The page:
Rena and I are back in Manitoba for the winter.  Muzzleloader season opened today and the deer are just starting to make some sign up here.

All of my life, I have lived near the lake.  I did not learn until I was older that Finlanders always live by a lake.  This business is a perfect fit.  Lakes and fish are part of my life year round.  Growing up on the farm in Manitoba, just a mile from Lake Manitoba, we hunted geese and ducks on the lake, fished the lake, swam in the lake and played hockey on the lake in the fall.  Since the diversion of way to much water into our lake by the Manitoba government this spring and the lake flooded to epic proportions,  the lake has changed.  The water has pushed at least a half mile in in our area and more than that in others, the shore along the lake has been  eroded and either pushed up on shore or sucked out into the lake.  Acres of hundred year old elm, birch, maple and oak trees are dying and the sandy soil beneath them is eroded away and the roots are exposed.  Swamps and muskrat houses exist now where farmers have hayed the land for many years.   They are building a ditch in order to relieve the pressure but it will be many years until the land is usable once again.  The water has started to retreat.  This is the first time I have seen it.  Everything was normal when we headed to Red Lake in the spring…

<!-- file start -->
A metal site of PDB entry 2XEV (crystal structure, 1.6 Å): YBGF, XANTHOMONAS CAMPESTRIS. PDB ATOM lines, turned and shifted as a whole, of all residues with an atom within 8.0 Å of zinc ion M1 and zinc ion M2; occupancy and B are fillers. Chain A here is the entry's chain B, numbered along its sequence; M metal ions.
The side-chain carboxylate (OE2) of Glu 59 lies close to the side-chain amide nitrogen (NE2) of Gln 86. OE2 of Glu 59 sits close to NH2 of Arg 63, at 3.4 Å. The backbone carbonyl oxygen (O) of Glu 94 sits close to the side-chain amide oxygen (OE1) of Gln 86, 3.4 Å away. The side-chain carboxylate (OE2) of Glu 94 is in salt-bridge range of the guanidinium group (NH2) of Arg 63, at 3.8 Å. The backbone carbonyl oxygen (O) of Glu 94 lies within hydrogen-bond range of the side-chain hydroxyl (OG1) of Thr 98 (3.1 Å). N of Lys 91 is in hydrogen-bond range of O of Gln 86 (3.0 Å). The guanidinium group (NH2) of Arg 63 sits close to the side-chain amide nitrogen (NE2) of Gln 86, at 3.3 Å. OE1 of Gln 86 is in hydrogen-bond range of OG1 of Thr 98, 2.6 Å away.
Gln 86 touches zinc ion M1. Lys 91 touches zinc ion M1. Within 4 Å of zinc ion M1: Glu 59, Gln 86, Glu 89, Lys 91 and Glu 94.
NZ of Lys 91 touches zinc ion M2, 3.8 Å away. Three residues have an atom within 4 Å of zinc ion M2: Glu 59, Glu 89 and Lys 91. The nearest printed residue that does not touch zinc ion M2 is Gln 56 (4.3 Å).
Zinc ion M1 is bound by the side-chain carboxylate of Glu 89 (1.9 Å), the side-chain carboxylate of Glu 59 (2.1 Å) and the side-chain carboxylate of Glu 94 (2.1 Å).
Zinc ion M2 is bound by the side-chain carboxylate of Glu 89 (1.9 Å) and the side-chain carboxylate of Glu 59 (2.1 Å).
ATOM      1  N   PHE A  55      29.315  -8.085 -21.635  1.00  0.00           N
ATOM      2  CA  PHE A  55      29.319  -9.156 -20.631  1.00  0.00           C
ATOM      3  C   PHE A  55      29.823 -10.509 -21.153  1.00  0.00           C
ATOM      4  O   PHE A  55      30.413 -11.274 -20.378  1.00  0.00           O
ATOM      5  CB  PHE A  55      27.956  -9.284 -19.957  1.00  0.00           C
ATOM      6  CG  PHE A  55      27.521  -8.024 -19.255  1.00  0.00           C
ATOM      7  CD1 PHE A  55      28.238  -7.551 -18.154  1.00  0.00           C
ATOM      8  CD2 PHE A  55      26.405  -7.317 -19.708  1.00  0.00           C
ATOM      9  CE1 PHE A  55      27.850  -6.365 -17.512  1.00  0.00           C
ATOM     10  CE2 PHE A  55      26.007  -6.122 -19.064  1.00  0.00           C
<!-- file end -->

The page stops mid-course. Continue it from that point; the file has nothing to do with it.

john blog

We are fortunate in our area that the shoreline rises quite quickly.

 

john blog

This is where the beach used to be. Our lake has turned into an ocean. The water level changes 3 feet now depending on which way the wind blows.

 

john blog

The sand has been displaced somewhere.

 

john blog

This is 75 yards from the lake. There is 2 feet of sand where there used to be a road.

 

john blog

Here was the view of the Chukuni River in Red Lake the morning we left for the prairies.